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Monday, June 30, 2014

The Architect’s Alphabet

Guest Blogger Dept.: We welcome Rudyard Kipling to these e-pages with a piece of doggerel inspired by the architectural work of his cousin. The poem was discovered more than a half-century after Kipling’s death ... but let’s let the London Times take up the tale.


Rudyard Kipling
ARCHITECTS HAVE BEEN the butt of ridicule for longer than Prince Charles might think. We print here a hitherto unpublished poem by Rudyard Kipling, for which we are indebted to the anthologist (and education secretary) Kenneth Baker. He discovered it two weeks ago, when, as he recalls, “I was browsing through the Kipling archives in the Strongroom of the University of Sussex library.” The poem was written in the late 1890s in the margin of a notebook belonging to the architect, Sir Herbert Baker. The Ambo in the last line was the nickname of Kipling’s cousin and close friend, Ambrose Pointer, a modest architect who presumably did a poor job for Kipling. We would be delighted to hear from readers who can shed any further light on this matter. The poem is published with thanks to the National Trust and the University of Sussex library. A donation has been made for the Trust’s Wimpole Hall, the house of Kipling's daughter.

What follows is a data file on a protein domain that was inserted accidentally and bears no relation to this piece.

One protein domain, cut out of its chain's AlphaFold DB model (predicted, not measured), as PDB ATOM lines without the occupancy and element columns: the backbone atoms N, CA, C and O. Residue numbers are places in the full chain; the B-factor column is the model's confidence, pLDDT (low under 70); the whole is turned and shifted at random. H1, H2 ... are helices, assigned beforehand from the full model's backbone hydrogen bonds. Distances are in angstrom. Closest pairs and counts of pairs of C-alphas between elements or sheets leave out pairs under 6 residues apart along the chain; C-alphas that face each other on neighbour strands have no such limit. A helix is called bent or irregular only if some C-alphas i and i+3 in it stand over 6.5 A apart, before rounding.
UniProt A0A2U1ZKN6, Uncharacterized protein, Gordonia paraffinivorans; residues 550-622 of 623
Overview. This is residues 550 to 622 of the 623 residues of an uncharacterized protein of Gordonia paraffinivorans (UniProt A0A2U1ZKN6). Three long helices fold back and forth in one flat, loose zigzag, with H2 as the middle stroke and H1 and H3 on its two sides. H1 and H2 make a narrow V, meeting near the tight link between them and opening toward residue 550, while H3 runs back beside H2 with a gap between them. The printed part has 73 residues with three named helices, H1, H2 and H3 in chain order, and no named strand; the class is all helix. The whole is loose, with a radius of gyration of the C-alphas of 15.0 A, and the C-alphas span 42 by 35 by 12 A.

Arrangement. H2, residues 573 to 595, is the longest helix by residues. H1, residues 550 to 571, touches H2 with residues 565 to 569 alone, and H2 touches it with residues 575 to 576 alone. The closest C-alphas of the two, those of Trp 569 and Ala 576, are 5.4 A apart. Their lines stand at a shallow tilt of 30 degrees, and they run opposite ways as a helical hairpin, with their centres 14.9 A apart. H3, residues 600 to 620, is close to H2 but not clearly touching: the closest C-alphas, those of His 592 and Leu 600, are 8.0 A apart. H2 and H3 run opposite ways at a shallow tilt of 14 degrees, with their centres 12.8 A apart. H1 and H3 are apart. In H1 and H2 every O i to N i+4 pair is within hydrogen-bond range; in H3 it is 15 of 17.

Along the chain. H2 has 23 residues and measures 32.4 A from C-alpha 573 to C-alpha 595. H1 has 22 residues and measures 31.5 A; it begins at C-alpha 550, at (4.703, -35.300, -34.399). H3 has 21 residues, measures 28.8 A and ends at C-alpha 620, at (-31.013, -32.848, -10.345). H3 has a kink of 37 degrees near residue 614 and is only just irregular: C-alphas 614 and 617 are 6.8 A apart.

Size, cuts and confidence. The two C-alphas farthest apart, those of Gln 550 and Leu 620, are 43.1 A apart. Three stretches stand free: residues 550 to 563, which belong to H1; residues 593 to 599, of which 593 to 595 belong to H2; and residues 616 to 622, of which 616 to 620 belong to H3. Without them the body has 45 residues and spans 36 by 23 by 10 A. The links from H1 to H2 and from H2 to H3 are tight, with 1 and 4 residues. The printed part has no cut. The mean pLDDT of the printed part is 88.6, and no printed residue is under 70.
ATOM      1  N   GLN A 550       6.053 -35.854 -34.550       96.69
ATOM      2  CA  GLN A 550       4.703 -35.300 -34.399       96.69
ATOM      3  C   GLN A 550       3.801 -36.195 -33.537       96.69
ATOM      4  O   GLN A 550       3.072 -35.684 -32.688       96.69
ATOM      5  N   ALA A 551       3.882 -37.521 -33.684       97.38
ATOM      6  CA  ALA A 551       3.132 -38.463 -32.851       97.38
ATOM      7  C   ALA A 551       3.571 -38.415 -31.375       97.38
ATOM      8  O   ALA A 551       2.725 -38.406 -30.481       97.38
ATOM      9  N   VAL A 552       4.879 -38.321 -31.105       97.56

– The Sunday Times, 13 November 1988


A was an Architect: B were his Brains,
C was the Chaos he wrought when he used 'em.
D was the dissolute course of his Drains;
F was the End of the people who used 'em.
F were the Fools who allowed him to build
G his Gehennas of brickbats and lime;
H were his Houses, bacteria-filled,
I am the poet who left them in time.
J were his Joists – but they broke with the rats on 'em,
K his Kements (I adhere to this spelling);
L were his Leadings – you couldn’t swing cats on 'em,
M was the mildew that clove to each dwelling.
N was his Notion of saving expense,
O were the Odds it would cost like all Tophet;
P (please insert for the sake of the sense),
Q were his Quantities, P was his Profit.
R were his Roofs which were waterlogged rafts,
S for they Sagged (S is also his Sinks).
T the Tornadoes he told us were draughts,
U were his Usual Unspecified Stinks.
V was the Vengeance I vowed on the head of him,
W for Wrong and Waiting and Waste;
X is King Xerxes (God knows I have need of him!,
Y and a Yataghan wielded with taste)
Z are Zymotic diseases, a host of 'em,
Ambo’s my architect, I have got most of 'em.

– Rudyard Kipling, c. 1897

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